Reaching Out Northwards
Copenhagen, Denmark’s capital, was the site of the first joint GEA/INOSIM workshop on process simulation that took place on November 6, 2018. More than 20 international experts from the chemical, pharmaceutical, biotech, and other industries and from academia met there. Their aim was to understand how current needs and challenges in process design, analysis, and optimization can be addressed with modern process simulation. Networking and discussions with like-minded experts in a relaxed atmosphere were further results of the day.
Simulation is an essential tool to make sure that production processes generate maximum benefit while being resource-efficient and robust. This was the main lesson of the meeting.
- Lars Voigt (GEA Process Engineering A/S) gave a comprehensive introduction to digitalization innovation projects that are currently underway at GEA, many of which rely on simulation as well.
- After lunch, Torsten Hellenkamp, Head of Consulting at INOSIM, described how INOSIM simulation software and services can be used to guide industrial producers towards efficiency. He used a large-scale engineering project that is currently underway at a pharma customer of INOSIM to illustrate that simulation is a key element of all phases of the engineering process:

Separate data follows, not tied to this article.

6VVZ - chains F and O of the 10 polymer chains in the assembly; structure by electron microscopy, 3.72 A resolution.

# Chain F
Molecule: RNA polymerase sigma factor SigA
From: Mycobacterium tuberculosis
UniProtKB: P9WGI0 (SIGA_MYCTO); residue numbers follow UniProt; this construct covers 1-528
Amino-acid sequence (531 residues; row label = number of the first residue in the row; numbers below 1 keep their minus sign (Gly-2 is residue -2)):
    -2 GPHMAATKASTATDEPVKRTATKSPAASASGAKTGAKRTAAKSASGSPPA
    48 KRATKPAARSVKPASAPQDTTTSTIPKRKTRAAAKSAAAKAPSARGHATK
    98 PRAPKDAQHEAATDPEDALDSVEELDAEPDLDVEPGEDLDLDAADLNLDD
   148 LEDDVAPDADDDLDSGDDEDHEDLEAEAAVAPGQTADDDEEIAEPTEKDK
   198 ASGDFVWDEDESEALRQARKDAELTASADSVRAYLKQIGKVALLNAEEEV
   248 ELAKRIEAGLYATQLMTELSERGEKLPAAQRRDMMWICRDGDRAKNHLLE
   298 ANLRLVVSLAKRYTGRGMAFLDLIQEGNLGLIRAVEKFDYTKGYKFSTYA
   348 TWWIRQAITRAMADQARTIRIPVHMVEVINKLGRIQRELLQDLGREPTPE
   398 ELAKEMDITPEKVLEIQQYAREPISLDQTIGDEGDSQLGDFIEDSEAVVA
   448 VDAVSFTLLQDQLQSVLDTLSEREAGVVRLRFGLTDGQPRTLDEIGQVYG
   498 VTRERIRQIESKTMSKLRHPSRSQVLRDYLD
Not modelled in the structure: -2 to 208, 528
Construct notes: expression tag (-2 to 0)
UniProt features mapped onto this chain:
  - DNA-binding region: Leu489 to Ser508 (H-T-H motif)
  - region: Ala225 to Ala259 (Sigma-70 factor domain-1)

- In the basic engineering phase, INOSIM simulation is used to provide quantitative decision support for the core process layout and scheduling based on analyses of the achievable throughput, process timings, unit utilization, and potential scheduling conflicts.
- In extended basic engineering, simulation provides decision support for the full plant and operations design, based on e.g. validated throughput analysis under uncertainties such as random fluctuations and equipment failures.
- In the detail engineering phase, simulation is used to fine-tune process operations and interactions, to determine resource consumption and staff demands, and even to guide the development of automation systems.
The discussion following the lectures included summaries of methodologies that can make even very complex processes easily tractable in INOSIM, including modular model design and simulation results analysis. The workshop concluded with an information market at which the attendants were able to network and discuss their challenges with simulation experts, and to see simulation in action with live demos.
We are looking forward to repeating events such successful as the GEA/INOSIM workshop on process simulation, bringing together experts and engineers from all fields of process industries.